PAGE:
State aid to churches raises eyebrows

The Gov­ern­ment of Trinidad and To­ba­go’s re­cent de­ci­sion to fi­nance 20 re­li­gious groups to the to­tal val­ue of $TT10 mil­lion, for three con­sec­u­tive months, is ques­tion­able. Ad­mit­ted­ly, this in­ter­ven­tion is root­ed in the egal­i­tar­i­an prin­ci­ple of reach­ing the down­trod­den res­i­dents, in­clud­ing Venezue­lans, who have been un­able to ac­cess salary re­lief grants, and so­cial as­sis­tance schemes, to buffer them from COVID-19 shocks.

How­ev­er, if the Min­istry of Rur­al De­vel­op­ment and Lo­cal Gov­ern­ment is al­so be­ing giv­en a $TT 10 mil­lion grant for three con­sec­u­tive months, I am not sure that there was even a need for us­ing faith-based or­gan­i­sa­tions for the op­ti­mum dis­charge of de­cen­tralised aid-dis­tri­b­u­tion.

The Min­istry of Rur­al De­vel­op­ment and Lo­cal Gov­ern­ment has cen­tres lo­cat­ed through­out both is­lands; and pos­sess per­son­nel who are paid and trained in per­form­ing so­cial ser­vice de­liv­ery in a dis­pas­sion­ate and pro­fes­sion­al man­ner. This Min­istry could have been en­trust­ed with the task of sourc­ing of foods from Namde­v­co farm­ers, su­per­mar­ket as­so­ci­a­tions and re­lief agen­cies.

This or­gan­i­sa­tion would sure­ly have con­tacts of the food pro­duc­ers in each nook and cran­ny of the na­tion, to en­sure that tax­pay­ers gain max­i­mum val­ue. Dis­turbing­ly, the Min­is­ter of So­cial De­vel­op­ment, Mrs Robin­son–Reg­is, has not lu­cid­ly de­tailed the as­signed du­ties to the Min­istry of Rur­al de­vel­op­ment and Lo­cal Gov­ern­ment in terms of COVID re­lief.

The re­ward­ing of faith-based or­gan­i­sa­tions with fi­nances to en­gage in pas­toral care for the pan­dem­ic-strick­en com­mu­ni­ty as­sumes that all 20 or­gan­i­sa­tions have been work­ing as­sid­u­ous­ly on char­i­ty projects. Yet, the na­ture and ex­tent of re­lief ef­forts of all 20 de­nom­i­na­tions varies tremen­dous­ly.

Many of the groups cho­sen are in the ed­u­ca­tion sec­tor and al­so fu­el po­lit­i­cal in­flu­ence, on ei­ther side of the Par­lia­ment.

It seems like the Gov­ern­ment is tac­it­ly be­com­ing “pop­ulist” to the re­li­gious pro­tag­o­nists. In­deed, there is no prece­dent for this in­ter­ven­tion, as so­cial wel­fare de­liv­ery in this coun­try has tra­di­tion­al­ly been de­ter­mined on sec­u­lar grounds.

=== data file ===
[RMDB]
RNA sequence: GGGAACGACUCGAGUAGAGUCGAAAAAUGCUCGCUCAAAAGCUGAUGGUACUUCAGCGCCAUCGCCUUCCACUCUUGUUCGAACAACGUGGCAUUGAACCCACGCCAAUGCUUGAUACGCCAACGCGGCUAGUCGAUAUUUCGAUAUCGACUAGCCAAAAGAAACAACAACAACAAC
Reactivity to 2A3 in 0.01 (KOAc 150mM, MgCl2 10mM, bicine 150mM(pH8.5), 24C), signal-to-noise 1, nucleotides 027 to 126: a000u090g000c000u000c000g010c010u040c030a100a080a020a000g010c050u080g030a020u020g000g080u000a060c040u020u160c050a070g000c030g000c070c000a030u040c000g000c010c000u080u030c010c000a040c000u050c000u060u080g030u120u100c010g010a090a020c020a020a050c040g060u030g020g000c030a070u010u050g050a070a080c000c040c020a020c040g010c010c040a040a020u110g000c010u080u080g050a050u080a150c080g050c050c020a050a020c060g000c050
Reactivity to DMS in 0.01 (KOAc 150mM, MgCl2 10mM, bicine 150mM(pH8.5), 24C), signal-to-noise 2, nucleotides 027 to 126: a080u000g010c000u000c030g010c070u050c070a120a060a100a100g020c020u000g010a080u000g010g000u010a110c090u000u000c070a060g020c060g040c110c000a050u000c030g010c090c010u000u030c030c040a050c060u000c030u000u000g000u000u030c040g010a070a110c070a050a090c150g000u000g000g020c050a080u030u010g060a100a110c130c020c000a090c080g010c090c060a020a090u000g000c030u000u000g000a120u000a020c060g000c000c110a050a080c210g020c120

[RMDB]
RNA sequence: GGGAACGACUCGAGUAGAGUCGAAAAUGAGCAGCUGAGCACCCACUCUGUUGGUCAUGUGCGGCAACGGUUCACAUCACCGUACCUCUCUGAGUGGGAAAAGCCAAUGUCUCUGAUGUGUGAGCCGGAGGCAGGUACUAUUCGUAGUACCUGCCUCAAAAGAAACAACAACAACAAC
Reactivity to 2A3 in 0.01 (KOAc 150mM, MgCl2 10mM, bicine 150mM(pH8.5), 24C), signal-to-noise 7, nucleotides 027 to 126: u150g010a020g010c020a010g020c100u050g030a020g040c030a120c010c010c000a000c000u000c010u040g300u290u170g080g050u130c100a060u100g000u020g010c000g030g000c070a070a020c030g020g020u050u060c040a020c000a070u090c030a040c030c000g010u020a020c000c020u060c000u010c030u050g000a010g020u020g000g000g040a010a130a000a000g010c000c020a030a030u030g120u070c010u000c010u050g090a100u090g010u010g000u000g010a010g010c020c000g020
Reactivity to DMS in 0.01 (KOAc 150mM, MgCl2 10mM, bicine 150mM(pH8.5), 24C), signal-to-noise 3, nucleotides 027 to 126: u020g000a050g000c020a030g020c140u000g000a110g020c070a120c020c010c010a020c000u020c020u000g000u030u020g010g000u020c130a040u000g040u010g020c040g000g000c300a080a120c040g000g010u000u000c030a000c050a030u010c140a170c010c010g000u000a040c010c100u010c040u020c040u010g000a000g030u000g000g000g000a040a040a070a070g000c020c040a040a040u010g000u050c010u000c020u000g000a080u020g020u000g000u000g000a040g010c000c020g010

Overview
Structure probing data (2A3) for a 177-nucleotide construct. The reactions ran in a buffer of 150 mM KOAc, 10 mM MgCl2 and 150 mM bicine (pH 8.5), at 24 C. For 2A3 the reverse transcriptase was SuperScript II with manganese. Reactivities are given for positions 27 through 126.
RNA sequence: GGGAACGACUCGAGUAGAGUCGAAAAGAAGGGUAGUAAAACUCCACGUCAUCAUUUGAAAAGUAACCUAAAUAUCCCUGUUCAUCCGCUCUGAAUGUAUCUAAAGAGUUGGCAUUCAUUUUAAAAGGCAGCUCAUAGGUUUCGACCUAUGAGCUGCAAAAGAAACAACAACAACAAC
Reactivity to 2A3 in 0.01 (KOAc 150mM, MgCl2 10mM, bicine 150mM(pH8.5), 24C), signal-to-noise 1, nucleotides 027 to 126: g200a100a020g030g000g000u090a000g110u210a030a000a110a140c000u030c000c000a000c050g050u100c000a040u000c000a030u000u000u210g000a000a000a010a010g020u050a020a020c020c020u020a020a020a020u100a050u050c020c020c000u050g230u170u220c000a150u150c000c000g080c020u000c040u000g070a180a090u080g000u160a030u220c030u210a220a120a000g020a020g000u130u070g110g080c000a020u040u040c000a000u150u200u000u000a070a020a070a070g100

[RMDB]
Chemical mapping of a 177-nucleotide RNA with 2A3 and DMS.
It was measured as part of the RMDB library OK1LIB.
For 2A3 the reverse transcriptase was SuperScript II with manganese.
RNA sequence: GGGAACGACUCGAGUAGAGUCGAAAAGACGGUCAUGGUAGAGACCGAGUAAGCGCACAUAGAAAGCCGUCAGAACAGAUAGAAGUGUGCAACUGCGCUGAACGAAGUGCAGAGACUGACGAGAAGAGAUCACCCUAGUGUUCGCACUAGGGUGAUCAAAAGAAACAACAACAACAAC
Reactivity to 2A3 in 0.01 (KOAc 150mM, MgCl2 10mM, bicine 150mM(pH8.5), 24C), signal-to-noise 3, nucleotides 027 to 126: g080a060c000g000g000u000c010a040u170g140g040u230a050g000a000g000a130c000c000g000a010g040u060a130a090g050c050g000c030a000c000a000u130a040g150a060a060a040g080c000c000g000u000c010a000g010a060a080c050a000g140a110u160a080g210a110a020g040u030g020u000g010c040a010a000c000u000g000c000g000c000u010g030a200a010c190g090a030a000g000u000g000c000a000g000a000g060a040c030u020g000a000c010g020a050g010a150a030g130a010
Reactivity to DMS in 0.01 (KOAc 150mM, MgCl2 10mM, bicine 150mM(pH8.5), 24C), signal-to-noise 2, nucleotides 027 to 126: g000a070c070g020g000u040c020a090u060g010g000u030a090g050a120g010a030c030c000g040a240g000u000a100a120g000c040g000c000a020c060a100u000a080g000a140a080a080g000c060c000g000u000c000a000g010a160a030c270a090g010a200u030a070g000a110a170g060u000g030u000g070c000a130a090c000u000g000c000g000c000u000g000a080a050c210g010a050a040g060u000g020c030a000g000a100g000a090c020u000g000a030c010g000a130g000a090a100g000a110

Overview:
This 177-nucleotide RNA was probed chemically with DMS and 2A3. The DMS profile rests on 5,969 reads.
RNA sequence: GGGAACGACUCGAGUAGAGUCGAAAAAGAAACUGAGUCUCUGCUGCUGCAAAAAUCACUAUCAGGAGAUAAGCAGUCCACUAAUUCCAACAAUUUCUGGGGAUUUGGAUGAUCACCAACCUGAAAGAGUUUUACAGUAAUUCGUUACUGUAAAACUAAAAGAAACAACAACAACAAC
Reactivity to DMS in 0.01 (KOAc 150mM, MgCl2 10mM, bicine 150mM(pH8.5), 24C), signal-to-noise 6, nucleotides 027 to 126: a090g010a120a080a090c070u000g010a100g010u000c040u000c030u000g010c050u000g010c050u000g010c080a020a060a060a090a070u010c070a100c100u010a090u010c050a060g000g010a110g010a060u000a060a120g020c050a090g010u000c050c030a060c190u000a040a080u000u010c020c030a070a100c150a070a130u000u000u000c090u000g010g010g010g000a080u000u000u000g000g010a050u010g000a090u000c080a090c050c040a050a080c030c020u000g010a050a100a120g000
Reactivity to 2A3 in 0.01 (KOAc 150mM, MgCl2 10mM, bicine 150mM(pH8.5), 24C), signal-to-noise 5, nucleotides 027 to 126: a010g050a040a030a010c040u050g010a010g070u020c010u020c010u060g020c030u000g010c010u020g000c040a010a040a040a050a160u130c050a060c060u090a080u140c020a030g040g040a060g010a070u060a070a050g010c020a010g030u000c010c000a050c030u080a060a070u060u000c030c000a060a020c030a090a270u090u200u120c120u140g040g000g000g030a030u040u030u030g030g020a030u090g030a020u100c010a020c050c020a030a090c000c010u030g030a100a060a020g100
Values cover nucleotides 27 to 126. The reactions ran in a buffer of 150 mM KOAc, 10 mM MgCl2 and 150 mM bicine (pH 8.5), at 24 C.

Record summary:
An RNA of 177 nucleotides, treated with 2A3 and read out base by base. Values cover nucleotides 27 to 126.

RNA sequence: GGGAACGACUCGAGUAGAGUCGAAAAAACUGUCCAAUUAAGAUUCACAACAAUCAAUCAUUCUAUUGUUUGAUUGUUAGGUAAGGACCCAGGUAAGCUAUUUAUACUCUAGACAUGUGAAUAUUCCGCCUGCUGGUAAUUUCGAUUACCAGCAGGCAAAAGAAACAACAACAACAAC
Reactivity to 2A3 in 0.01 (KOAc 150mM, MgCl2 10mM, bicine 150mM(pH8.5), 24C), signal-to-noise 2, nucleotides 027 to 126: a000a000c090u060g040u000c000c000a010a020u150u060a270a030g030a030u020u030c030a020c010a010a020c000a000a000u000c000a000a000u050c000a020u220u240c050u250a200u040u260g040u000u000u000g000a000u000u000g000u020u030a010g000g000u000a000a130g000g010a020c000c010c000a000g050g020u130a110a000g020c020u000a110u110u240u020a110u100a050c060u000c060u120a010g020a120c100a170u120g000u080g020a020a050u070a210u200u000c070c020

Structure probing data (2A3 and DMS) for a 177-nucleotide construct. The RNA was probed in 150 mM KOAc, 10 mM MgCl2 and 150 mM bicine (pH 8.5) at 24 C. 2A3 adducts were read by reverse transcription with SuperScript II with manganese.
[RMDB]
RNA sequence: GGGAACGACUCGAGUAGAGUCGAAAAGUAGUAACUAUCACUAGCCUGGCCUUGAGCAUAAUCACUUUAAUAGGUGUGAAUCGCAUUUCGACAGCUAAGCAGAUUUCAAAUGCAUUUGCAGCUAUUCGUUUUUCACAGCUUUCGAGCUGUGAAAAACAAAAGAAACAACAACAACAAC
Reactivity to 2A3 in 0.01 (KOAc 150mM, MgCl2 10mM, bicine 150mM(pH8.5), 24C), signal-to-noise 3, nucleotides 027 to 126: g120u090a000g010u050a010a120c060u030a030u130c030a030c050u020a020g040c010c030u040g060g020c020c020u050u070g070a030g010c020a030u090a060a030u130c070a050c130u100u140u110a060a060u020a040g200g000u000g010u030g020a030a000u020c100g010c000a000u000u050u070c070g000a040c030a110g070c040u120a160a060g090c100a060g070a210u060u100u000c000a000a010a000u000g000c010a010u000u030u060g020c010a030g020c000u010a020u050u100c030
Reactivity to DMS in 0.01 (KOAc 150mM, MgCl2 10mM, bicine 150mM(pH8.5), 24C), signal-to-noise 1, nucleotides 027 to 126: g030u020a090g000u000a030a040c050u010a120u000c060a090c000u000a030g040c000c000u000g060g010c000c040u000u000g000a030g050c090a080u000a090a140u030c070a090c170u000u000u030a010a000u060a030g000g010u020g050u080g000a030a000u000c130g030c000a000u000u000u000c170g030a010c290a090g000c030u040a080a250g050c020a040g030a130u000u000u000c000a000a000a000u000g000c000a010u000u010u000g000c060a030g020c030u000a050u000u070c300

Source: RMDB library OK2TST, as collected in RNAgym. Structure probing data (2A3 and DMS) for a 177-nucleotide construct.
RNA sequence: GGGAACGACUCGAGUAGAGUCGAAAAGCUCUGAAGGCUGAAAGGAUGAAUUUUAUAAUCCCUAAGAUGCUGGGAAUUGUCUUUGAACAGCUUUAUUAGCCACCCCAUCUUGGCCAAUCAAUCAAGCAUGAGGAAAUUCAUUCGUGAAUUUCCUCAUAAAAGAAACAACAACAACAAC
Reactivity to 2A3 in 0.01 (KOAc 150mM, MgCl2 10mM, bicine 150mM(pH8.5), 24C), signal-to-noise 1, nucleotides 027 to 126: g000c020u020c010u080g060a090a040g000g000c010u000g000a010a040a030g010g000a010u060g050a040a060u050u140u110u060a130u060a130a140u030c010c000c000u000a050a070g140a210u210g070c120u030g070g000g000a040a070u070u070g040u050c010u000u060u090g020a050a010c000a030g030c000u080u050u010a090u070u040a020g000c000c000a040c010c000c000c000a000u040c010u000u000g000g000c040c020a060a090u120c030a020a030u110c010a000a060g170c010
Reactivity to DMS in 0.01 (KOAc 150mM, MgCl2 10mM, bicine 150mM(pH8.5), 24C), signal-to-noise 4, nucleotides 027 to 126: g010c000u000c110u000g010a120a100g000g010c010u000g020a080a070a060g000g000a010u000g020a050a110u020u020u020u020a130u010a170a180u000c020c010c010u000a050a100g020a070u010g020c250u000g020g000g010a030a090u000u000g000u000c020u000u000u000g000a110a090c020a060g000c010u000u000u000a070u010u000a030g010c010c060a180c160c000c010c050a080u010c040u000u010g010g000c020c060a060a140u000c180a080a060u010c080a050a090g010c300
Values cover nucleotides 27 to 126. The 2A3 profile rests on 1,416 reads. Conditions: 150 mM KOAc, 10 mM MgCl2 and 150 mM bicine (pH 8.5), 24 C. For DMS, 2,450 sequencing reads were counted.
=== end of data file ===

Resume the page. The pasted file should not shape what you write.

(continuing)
Ig­nor­ing the Con­cor­dat Re­peal of 2000, which al­lows the Gov­ern­ment to bro­ker part­ner­ships with de­nom­i­na­tion­al school boards, there is no Law that ex­plic­it­ly out­lines an oblig­a­tion by the State to pur­sue re­li­gious-in­spired so­cial wel­fare.

Al­so, it is like­ly that athe­ists, ag­nos­tics and sec­u­lar think­ing-tax­pay­ers may be dis­en­chant­ed by the Gov­ern­ment’s use of their tax­es to be sent in­to Church cof­fers.

Elit­ism in aid-dis­tri­b­u­tion has plagued pover­ty re­duc­tion schemes across the de­vel­op­ing world, as the de­serv­ing can­di­dates for wel­fare are ig­nored whilst oth­er groups are favoured. Whilst Min­is­ter Robin­son-Reg­is was quick to point out that the church­es are ex­pect­ed to pro­vide lists of ben­e­fi­cia­ries and the names of con­tract­ed busi­ness­es with de­tails of vi­tal pur­chas­es made, there will be no list to in­di­cate who will be turned away from aid.

I sin­cere­ly hope that every­one will be treat­ed with eq­ui­ty when they ap­proach a de­nom­i­na­tion for aid.

In spite of my con­cerns about the State’s dis­burse­ment to re­li­gious faiths, I des­per­ate­ly hope that this plan works and does not regress in­to a “clang­ing so­cial pol­i­cy cym­bal and sound­ing brass.”

Af­ter all, the Gov­ern­ment is not bound­ed to serve any re­li­gion, but is ob­lig­at­ed through the so­cial con­tract to pro­tect all cit­i­zens.

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